Democratic attorney Michael Avenatti is facing spending the rest of his life in prison in New York and California for a wide array of financial crimes, including fraud, embezzlement and extortion. A year ago, he was a human Excalibur who could possibly vanquish Donald Trump once and for all.
In 2018, one couldn't turn on the news without seeing his face while promoting himself and his client Stormy Daniels's case against Trump, which delved into a non-disclosure agreement and hush money payment over an alleged 2006 affair she had with Trump. In addition to being a near-daily guest on CNN and MSNBC, Avenatti appeared on The Late Show with Stephen Colbert, Real Time with Bill Maher, CBS This Morning, Good Morning America, Today, The View, The Circus and more, racking up hundreds of millions of dollars of free media. On May 3 last year, he appeared on 10 different shows in 24 hours.
Avenatti won accolades from liberal media members for his aggressive style and promises of bringing down Trump—he repeatedly has predicted Trump won't serve out his first term—such as MSNBC contributor Eddie Glaude, Jr. calling him a "beast" and claiming historian Jon Meacham called him the "savior of the republic." MSNBC's Stephanie Ruhle said she had to offer Avenatti an apology for doubting his ability to combat Trump, MSNBC's Lawrence O'Donnell said Trump was "terrified" of Avenatti, and The View's Joy Behar said he was "saving the country."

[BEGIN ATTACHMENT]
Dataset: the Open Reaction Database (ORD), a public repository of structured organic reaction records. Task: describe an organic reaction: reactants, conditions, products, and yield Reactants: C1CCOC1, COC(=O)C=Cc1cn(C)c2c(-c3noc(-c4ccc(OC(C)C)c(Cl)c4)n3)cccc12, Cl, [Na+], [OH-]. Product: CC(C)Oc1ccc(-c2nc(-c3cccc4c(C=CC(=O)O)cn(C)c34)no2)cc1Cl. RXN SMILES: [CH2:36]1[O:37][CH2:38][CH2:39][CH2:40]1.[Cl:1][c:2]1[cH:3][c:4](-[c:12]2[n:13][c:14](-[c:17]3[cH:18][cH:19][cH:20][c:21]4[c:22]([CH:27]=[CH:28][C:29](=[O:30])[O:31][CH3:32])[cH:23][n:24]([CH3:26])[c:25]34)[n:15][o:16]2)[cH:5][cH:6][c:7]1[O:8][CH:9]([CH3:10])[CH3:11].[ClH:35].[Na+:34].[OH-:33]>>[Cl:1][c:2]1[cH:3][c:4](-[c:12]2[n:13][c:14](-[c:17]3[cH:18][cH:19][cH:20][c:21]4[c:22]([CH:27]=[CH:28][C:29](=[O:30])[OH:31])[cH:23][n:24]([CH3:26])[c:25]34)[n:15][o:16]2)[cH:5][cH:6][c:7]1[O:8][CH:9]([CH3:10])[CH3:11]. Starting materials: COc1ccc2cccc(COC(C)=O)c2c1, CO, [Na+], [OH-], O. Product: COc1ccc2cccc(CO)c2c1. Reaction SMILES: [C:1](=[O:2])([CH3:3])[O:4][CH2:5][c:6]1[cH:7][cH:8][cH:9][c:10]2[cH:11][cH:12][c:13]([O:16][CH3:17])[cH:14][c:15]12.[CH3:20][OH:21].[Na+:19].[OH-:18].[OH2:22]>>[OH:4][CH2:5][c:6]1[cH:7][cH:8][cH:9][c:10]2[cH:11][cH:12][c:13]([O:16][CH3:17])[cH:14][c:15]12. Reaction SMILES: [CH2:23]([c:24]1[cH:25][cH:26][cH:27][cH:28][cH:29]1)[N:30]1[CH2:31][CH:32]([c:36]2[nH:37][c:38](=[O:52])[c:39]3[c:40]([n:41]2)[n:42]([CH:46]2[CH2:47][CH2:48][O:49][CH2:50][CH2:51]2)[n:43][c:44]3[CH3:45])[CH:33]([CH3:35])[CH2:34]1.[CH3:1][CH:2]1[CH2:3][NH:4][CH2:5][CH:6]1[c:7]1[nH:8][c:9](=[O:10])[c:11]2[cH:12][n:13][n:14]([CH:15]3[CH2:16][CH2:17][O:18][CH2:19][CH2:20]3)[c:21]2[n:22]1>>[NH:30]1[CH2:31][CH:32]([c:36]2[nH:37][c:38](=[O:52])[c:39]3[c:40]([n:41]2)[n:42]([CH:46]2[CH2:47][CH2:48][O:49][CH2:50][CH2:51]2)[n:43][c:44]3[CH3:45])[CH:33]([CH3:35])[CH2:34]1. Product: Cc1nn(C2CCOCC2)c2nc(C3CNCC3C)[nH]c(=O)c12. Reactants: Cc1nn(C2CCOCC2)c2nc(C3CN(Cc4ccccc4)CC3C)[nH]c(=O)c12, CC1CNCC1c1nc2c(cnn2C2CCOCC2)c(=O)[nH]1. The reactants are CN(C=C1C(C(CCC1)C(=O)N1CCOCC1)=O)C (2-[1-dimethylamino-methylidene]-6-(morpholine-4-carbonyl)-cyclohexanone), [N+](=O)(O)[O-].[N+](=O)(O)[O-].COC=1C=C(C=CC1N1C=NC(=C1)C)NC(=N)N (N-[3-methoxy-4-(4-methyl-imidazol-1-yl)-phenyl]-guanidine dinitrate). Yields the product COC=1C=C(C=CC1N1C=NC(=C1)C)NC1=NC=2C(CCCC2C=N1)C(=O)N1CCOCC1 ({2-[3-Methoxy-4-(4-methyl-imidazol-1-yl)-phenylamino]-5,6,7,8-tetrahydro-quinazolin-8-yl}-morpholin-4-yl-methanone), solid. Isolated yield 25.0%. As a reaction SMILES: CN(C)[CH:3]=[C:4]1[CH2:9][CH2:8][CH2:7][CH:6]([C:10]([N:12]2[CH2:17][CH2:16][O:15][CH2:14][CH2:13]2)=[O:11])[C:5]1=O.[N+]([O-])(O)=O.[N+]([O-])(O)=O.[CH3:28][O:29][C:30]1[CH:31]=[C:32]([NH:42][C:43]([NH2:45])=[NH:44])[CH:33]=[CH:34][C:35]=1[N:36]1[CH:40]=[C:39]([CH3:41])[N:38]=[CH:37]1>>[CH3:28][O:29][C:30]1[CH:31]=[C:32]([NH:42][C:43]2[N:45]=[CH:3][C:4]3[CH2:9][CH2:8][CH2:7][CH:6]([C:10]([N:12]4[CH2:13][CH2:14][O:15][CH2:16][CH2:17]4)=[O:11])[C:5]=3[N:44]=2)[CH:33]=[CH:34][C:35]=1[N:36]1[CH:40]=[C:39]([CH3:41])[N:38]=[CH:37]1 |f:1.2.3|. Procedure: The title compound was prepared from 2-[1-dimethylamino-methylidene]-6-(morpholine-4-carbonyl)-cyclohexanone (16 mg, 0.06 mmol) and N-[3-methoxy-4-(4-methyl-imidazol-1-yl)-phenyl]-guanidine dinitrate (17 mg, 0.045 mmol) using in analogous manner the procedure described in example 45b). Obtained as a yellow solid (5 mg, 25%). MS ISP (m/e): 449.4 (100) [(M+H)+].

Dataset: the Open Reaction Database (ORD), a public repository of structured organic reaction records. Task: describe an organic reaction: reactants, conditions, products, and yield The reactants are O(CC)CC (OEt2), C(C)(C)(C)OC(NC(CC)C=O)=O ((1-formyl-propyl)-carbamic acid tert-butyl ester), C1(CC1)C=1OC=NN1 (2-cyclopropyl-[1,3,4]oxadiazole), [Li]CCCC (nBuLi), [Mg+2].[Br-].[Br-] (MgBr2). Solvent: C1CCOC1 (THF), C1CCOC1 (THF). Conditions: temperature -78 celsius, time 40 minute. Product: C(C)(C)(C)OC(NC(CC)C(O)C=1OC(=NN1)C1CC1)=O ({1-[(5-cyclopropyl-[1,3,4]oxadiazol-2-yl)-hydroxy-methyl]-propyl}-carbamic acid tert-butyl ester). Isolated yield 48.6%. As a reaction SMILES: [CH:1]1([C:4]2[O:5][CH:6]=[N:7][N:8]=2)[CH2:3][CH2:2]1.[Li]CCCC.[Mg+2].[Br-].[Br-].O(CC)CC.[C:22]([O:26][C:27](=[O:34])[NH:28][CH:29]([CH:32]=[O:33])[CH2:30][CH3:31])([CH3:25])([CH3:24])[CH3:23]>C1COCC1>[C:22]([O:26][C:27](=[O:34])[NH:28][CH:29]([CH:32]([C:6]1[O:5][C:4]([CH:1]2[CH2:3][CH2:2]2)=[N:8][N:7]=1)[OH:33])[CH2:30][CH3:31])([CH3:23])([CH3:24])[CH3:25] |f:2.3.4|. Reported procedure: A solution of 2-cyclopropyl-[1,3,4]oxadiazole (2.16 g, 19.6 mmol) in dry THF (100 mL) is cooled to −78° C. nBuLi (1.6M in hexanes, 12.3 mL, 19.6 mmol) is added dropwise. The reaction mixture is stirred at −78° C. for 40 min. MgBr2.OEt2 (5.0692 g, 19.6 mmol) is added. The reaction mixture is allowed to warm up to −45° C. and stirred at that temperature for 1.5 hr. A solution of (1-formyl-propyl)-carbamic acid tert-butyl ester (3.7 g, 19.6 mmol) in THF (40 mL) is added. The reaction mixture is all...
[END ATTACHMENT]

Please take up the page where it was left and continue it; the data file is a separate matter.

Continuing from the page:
Liberal comedian Bill Maher introduced him as Trump's "worst nightmare" and said he was a "folk hero" to people who believed he and Daniels would be the tip of the spear to take down Trump for alleged campaign financial crimes. Colbert called the case an "existential threat to the Trump presidency."
Avenatti capitalized on his fame to flirt with running for president, claiming the Democratic National Committee had given him "encouragement" to do so. He visited Iowa and declared that "when they go low, we hit harder."
Deadline: White House host Nicolle Wallace, a frequent interviewer, got a look at Avenatti's remarks before that Iowa visit and said his speech "hit a lot of the right notes," adding if Democrats were looking for a fighter, they "would be foolish to underestimate Michael Avenatti."
"I have always said they needed a fighter!" The Root's Jason Johnson chimed in. Said the Washington Post's Phillip Rucker: He "stands out" among the current candidates as a non-office holder.
The View allowed him to be a guest co-host for a show last August and got into such topics as Avenatti's sexual fantasies. As co-host Meghan McCain looked on, repulsed, Avenatti said it was "handcuffs." Putting them on others, specifically.
"One reason why I'm taking you seriously as a contender is because of your presence on cable news," CNN's Brian Stelter told Avenatti last year.
Avenatti made a telling remark during one of his sit-downs with Colbert.
"We're going to continue to use the media. I think we've used it with great success," he said.